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Judge: Colorado gay marriage ban unconstitutional

ASSOCIATED PRESS

DENVER -- A judge in Colorado has struck down the state's gay marriage ban.

District Court Judge C. Scott Crabtree on Wednesday ruled the 2006 voter-approved ban violates the state and federal constitutions. He immediately put his ruling on hold pending an appeal.

Crabtree is the 16th judge to void a state's gay marriage ban since the U.S. Supreme Court ruled last year that the federal government has to recognize gay marriages in the states.

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News release from Freedom to Marry:

Republican-Appointed State Judge Overturns Colorado’s Marriage Ban

New York – Today Adams County District Court Judge C. Scott Crabtree struck down Colorado’s ban on marriage for same-sex couples, becoming the latest of more than 20 federal and state judges to rule in favor of the freedom to marry in recent months. Judge Crabtree was appointed by Republican Governor Bill Owens in June 2001. The ruling was immediately stayed pending appeal.

Evan Wolfson, president of Freedom to Marry, released the following statement:

“Yet another court has concluded that there is no good reason for denying gay couples the freedom to marry, and has found marriage discrimination unconstitutional. It is time that Colorado’s gay couples and their loved ones be able to share in the joy and security that marriage brings, and time for the Supreme Court to bring the freedom to marry home nationwide. Every day of denial is a day of wrongful deprivation. Today’s latest victory in the Mountain West shows that all of America is ready for the freedom to marry ”

Same-sex couples can marry in 19 states and the District of Columbia, meaning that 44% of Americans now live in states where gay couples share in the freedom to marry. Recent polling by the Washington Post/ABC News shows 59% of Americans support the freedom to marry, while other polling shows that the support includes a majority of young evangelicals and Republicans under 45.

In total, 24 rulings in recent months have found that bans on marriage for same-sex couples are unconstitutional.

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Strikes me there is a much more obvious solution. One that is equitable to everyone - including single people - and is much, much more in keeping with the Constitutional restriction on government endorsing any religion.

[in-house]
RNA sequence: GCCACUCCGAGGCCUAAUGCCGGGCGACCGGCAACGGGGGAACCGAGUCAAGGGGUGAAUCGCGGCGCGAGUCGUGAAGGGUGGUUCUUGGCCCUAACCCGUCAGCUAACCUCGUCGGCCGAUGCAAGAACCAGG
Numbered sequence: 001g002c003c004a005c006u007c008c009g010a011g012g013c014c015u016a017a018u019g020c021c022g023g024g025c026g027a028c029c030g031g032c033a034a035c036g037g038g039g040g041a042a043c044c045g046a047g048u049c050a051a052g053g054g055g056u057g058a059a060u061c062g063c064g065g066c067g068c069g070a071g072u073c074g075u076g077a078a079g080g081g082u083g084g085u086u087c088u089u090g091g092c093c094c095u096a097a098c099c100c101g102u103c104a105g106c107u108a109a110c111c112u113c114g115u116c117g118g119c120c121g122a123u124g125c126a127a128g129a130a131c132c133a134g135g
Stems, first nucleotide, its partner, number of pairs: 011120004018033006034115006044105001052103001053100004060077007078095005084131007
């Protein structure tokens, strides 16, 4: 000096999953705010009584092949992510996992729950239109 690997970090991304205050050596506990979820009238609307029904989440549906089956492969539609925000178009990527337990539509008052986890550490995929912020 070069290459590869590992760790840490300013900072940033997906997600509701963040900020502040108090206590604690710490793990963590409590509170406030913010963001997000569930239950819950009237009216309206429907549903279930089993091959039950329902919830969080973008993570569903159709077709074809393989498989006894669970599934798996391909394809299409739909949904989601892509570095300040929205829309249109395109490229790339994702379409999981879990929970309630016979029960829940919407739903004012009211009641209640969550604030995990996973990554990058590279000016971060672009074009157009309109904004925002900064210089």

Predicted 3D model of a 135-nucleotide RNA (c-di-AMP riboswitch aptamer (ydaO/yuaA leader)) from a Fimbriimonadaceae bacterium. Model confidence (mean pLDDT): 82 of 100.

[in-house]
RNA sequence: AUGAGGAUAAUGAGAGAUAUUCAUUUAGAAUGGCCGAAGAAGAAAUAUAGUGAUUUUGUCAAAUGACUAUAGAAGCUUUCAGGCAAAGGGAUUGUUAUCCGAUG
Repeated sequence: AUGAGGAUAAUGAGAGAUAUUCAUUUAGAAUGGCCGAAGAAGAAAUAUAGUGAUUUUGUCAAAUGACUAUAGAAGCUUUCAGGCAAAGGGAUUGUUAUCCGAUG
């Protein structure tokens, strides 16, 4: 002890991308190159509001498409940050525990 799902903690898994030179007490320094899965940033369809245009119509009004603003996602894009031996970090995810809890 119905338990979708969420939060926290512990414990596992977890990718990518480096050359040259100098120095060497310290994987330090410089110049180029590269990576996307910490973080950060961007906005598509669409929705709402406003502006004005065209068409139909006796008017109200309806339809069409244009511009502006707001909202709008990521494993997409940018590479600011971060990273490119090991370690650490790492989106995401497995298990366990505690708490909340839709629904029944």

Remove government from the control of marriage completely.

Think about the words 'rights' and 'benefits' and the meanings and connotations that go with those words.

Think about how the government is involved in the 'rights' and 'benefits' of marriage. More importantly, think about 'why' the government is involved at all.

Right now the government extends 'benefits' to married people. That gives the government the right to say who is considered 'married' - and who isn't. Who qualifies for the 'benefits' and who doesn't.

People who are against same-sex marriage are being disingenuous when they fall back on secular claims for the definition of 'marriage.' If it is a secular issue, then the government should not be extending marriage benefits - it is not the place of the government to condone one religion over another, let alone provide benefits for a secular arrangement. (What some call separation of church and state.) They are also being disingenuous by accepting those benefits while saying others should not. But you don't hear anyone saying they want to give up those 'benefits' do you? They just don't want others to have them.

On the other hand, pro-gay marriage people are also being disingenuous when they say it is about the 'right' to marry. It isn't really - be honest. It is about the 'benefits' of marriage. All the court cases to date have discussed the inequality of government denying 'benefits' to those who do not meet the government definition of 'married.' If it were only about the 'right' to marry, anybody could say they were married, have any kind of ceremony they choose, and live as spouses - without permission of the government. No one will arrest them and lock them up. It only becomes a potentially criminal activity when they claim (or try to claim) the 'benefits' of marriage. It isn't honest to say you are only seeking 'equality' for everyone when you don't really care about a very large percentage of the population - single people who also do not get those 'benefits.'

If everyone were honest, it would be apparent that the most elegant solution is simply for government to step away from the control of marriage completely - whether it be laws describing what is a 'legal' marriage or whether it is the extension of marriage benefits. Without the government benefits, it really is just a secular issue - and government has no place in that fight.

But I doubt anyone wants to go that way do they? And lose those 'benefits?' Nope. So, those who already have or can gain the 'benefits' of what is really secular marriage will continue to oppose the 'legal' marriage of those who don't fit their secular definition. And those who are excluded will continue to fight for the 'benefits' by calling them 'rights.' But all of them will be less than honest in their arguments for or against.

But you know who will still be treated unfairly, by paying higher tax rates for example? Single people. Nobody really wants 'equality.' They all just want what others have.

My wife told me the other day that our neighbor’s mother is going to marry her long time female roommate. The mother claims they are not homosexual and that they only want to marry to receive the legal benefits associated with marriage. The benefits of marriage would be best made to all who wish to legally bond regardless as to whether or not they are having sex. The government has no business in who is sleeping with who.

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